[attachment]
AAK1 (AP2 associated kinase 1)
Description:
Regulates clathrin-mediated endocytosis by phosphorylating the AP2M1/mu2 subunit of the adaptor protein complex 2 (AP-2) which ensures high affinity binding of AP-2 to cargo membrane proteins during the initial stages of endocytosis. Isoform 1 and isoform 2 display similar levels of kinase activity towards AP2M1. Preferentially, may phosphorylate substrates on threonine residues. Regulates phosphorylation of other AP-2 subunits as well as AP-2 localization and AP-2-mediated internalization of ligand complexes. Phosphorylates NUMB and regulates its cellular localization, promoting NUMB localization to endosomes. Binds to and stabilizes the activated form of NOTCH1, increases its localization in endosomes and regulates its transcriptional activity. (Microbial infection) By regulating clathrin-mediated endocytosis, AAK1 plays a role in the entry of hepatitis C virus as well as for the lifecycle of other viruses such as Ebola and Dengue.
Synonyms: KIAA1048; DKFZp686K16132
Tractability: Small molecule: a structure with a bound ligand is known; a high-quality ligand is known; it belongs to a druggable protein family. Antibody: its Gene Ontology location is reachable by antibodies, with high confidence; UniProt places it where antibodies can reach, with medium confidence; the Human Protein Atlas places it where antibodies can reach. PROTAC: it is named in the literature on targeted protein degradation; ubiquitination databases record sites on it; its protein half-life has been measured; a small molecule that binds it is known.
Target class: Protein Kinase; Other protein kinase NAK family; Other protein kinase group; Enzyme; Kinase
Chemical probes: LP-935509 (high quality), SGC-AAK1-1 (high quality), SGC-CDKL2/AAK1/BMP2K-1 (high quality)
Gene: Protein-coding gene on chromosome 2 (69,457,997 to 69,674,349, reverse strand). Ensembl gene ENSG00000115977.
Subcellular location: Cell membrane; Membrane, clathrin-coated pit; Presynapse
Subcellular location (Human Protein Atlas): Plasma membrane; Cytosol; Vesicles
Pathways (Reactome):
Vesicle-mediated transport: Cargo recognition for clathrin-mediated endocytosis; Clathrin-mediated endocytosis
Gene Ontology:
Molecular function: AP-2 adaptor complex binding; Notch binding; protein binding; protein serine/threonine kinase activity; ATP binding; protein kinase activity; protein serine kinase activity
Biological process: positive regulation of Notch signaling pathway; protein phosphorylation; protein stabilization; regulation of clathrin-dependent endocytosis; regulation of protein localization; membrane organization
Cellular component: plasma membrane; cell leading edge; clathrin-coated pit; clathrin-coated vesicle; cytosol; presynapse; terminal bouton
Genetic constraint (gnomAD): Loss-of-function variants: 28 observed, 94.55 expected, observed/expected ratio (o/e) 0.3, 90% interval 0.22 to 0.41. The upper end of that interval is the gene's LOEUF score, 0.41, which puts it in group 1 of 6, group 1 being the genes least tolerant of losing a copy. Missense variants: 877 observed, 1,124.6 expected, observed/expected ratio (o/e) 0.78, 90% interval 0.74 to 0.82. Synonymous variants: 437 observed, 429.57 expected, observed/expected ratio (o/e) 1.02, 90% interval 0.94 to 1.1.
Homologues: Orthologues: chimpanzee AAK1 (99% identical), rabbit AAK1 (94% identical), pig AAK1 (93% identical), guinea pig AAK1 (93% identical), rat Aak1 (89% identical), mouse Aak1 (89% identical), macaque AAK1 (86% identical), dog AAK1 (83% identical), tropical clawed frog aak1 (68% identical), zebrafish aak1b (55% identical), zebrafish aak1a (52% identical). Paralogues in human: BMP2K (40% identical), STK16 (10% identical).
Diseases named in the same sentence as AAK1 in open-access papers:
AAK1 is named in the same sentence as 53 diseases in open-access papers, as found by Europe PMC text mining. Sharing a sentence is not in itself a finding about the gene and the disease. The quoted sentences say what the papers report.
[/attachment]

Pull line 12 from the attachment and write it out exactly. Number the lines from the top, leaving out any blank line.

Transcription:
Vesicle-mediated transport: Cargo recognition for clathrin-mediated endocytosis; Clathrin-mediated endocytosis